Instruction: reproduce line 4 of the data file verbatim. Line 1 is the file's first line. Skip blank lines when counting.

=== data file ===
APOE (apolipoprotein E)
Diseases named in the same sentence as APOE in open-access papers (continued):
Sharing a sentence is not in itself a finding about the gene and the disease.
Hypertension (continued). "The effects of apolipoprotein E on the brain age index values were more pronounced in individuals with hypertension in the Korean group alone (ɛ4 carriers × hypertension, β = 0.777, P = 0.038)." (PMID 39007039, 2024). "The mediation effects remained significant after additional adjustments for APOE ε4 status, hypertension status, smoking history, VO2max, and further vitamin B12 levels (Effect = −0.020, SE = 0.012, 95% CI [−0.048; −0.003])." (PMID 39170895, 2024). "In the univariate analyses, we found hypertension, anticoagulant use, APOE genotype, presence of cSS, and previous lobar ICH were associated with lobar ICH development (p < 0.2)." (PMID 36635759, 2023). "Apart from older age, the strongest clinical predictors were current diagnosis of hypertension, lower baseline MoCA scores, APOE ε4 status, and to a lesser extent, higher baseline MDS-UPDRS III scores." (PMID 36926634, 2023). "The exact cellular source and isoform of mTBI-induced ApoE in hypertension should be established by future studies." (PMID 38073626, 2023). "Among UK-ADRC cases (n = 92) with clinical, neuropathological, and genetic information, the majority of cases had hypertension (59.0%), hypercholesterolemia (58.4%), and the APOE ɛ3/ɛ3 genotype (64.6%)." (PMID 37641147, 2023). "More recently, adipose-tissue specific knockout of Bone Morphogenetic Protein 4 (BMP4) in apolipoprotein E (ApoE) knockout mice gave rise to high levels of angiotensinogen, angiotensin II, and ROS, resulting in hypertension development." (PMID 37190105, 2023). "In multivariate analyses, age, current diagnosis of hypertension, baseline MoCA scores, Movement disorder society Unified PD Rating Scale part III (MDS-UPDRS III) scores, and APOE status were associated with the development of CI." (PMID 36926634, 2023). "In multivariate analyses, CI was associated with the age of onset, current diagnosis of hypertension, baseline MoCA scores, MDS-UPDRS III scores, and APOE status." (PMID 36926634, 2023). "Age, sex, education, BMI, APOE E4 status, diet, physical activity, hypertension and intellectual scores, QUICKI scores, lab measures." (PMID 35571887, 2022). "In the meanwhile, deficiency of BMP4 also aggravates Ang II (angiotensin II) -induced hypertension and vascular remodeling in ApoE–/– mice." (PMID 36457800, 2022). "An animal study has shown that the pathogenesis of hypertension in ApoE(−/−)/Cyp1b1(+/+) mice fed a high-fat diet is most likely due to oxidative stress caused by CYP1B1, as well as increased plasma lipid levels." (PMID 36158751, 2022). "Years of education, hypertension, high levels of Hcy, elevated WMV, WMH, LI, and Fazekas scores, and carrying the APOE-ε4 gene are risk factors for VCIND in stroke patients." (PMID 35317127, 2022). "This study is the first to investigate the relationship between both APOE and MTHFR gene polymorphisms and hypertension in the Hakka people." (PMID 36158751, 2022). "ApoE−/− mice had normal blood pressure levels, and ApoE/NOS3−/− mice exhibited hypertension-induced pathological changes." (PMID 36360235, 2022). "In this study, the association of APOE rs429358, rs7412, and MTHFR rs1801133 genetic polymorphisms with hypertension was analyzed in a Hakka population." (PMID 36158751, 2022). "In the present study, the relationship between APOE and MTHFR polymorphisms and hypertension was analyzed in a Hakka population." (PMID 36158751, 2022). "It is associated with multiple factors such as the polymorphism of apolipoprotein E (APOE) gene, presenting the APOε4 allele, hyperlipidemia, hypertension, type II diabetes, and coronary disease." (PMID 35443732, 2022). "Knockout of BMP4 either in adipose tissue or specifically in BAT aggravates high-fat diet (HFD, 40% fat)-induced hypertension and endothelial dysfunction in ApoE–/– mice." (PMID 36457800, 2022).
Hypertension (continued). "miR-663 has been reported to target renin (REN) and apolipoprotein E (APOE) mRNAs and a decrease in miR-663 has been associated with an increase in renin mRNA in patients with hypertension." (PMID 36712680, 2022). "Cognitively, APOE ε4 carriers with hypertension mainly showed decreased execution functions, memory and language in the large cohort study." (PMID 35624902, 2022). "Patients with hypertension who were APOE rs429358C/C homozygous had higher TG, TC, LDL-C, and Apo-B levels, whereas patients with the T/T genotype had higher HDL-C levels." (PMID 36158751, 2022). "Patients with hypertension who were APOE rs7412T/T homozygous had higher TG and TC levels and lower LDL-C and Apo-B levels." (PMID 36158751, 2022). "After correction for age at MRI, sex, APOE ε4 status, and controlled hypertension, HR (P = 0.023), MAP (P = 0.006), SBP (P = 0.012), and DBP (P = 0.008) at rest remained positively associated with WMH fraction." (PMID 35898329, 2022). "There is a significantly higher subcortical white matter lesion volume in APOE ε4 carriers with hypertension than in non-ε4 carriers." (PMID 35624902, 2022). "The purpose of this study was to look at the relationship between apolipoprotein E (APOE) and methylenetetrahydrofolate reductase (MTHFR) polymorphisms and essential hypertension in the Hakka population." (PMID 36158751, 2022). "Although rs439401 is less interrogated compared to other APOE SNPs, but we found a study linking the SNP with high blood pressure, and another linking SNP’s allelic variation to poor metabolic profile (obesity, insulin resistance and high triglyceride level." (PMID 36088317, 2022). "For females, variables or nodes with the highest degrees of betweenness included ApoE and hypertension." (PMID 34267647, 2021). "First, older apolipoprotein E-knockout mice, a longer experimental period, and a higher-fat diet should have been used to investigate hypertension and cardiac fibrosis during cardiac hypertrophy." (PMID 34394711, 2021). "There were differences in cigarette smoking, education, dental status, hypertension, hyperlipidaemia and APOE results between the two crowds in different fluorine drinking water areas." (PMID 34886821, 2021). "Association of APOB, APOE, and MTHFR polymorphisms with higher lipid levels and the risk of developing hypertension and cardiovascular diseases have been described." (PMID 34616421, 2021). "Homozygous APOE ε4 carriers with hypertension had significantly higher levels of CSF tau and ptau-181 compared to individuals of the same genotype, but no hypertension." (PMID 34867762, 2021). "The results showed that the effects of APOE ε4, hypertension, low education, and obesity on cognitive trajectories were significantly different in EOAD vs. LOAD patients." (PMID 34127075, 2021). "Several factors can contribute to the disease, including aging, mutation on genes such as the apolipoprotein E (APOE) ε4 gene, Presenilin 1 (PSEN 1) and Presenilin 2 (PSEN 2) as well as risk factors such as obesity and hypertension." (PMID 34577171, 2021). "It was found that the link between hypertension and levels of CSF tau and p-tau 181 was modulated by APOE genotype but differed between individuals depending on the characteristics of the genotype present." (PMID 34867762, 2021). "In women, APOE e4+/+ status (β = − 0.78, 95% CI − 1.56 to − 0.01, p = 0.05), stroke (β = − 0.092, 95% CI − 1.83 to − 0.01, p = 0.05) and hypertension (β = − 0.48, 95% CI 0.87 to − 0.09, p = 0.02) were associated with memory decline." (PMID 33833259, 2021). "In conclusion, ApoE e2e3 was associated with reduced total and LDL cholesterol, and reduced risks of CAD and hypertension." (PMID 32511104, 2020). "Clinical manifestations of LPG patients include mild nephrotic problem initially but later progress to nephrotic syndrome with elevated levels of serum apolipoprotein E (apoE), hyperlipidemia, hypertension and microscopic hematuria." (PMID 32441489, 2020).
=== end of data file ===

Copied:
Hypertension (continued). "The effects of apolipoprotein E on the brain age index values were more pronounced in individuals with hypertension in the Korean group alone (ɛ4 carriers × hypertension, β = 0.777, P = 0.038)." (PMID 39007039, 2024). "The mediation effects remained significant after additional adjustments for APOE ε4 status, hypertension status, smoking history, VO2max, and further vitamin B12 levels (Effect = −0.020, SE = 0.012, 95% CI [−0.048; −0.003])." (PMID 39170895, 2024). "In the univariate analyses, we found hypertension, anticoagulant use, APOE genotype, presence of cSS, and previous lobar ICH were associated with lobar ICH development (p < 0.2)." (PMID 36635759, 2023). "Apart from older age, the strongest clinical predictors were current diagnosis of hypertension, lower baseline MoCA scores, APOE ε4 status, and to a lesser extent, higher baseline MDS-UPDRS III scores." (PMID 36926634, 2023). "The exact cellular source and isoform of mTBI-induced ApoE in hypertension should be established by future studies." (PMID 38073626, 2023). "Among UK-ADRC cases (n = 92) with clinical, neuropathological, and genetic information, the majority of cases had hypertension (59.0%), hypercholesterolemia (58.4%), and the APOE ɛ3/ɛ3 genotype (64.6%)." (PMID 37641147, 2023). "More recently, adipose-tissue specific knockout of Bone Morphogenetic Protein 4 (BMP4) in apolipoprotein E (ApoE) knockout mice gave rise to high levels of angiotensinogen, angiotensin II, and ROS, resulting in hypertension development." (PMID 37190105, 2023). "In multivariate analyses, age, current diagnosis of hypertension, baseline MoCA scores, Movement disorder society Unified PD Rating Scale part III (MDS-UPDRS III) scores, and APOE status were associated with the development of CI." (PMID 36926634, 2023). "In multivariate analyses, CI was associated with the age of onset, current diagnosis of hypertension, baseline MoCA scores, MDS-UPDRS III scores, and APOE status." (PMID 36926634, 2023). "Age, sex, education, BMI, APOE E4 status, diet, physical activity, hypertension and intellectual scores, QUICKI scores, lab measures." (PMID 35571887, 2022). "In the meanwhile, deficiency of BMP4 also aggravates Ang II (angiotensin II) -induced hypertension and vascular remodeling in ApoE–/– mice." (PMID 36457800, 2022). "An animal study has shown that the pathogenesis of hypertension in ApoE(−/−)/Cyp1b1(+/+) mice fed a high-fat diet is most likely due to oxidative stress caused by CYP1B1, as well as increased plasma lipid levels." (PMID 36158751, 2022). "Years of education, hypertension, high levels of Hcy, elevated WMV, WMH, LI, and Fazekas scores, and carrying the APOE-ε4 gene are risk factors for VCIND in stroke patients." (PMID 35317127, 2022). "This study is the first to investigate the relationship between both APOE and MTHFR gene polymorphisms and hypertension in the Hakka people." (PMID 36158751, 2022). "ApoE−/− mice had normal blood pressure levels, and ApoE/NOS3−/− mice exhibited hypertension-induced pathological changes." (PMID 36360235, 2022). "In this study, the association of APOE rs429358, rs7412, and MTHFR rs1801133 genetic polymorphisms with hypertension was analyzed in a Hakka population." (PMID 36158751, 2022). "In the present study, the relationship between APOE and MTHFR polymorphisms and hypertension was analyzed in a Hakka population." (PMID 36158751, 2022). "It is associated with multiple factors such as the polymorphism of apolipoprotein E (APOE) gene, presenting the APOε4 allele, hyperlipidemia, hypertension, type II diabetes, and coronary disease." (PMID 35443732, 2022). "Knockout of BMP4 either in adipose tissue or specifically in BAT aggravates high-fat diet (HFD, 40% fat)-induced hypertension and endothelial dysfunction in ApoE–/– mice." (PMID 36457800, 2022).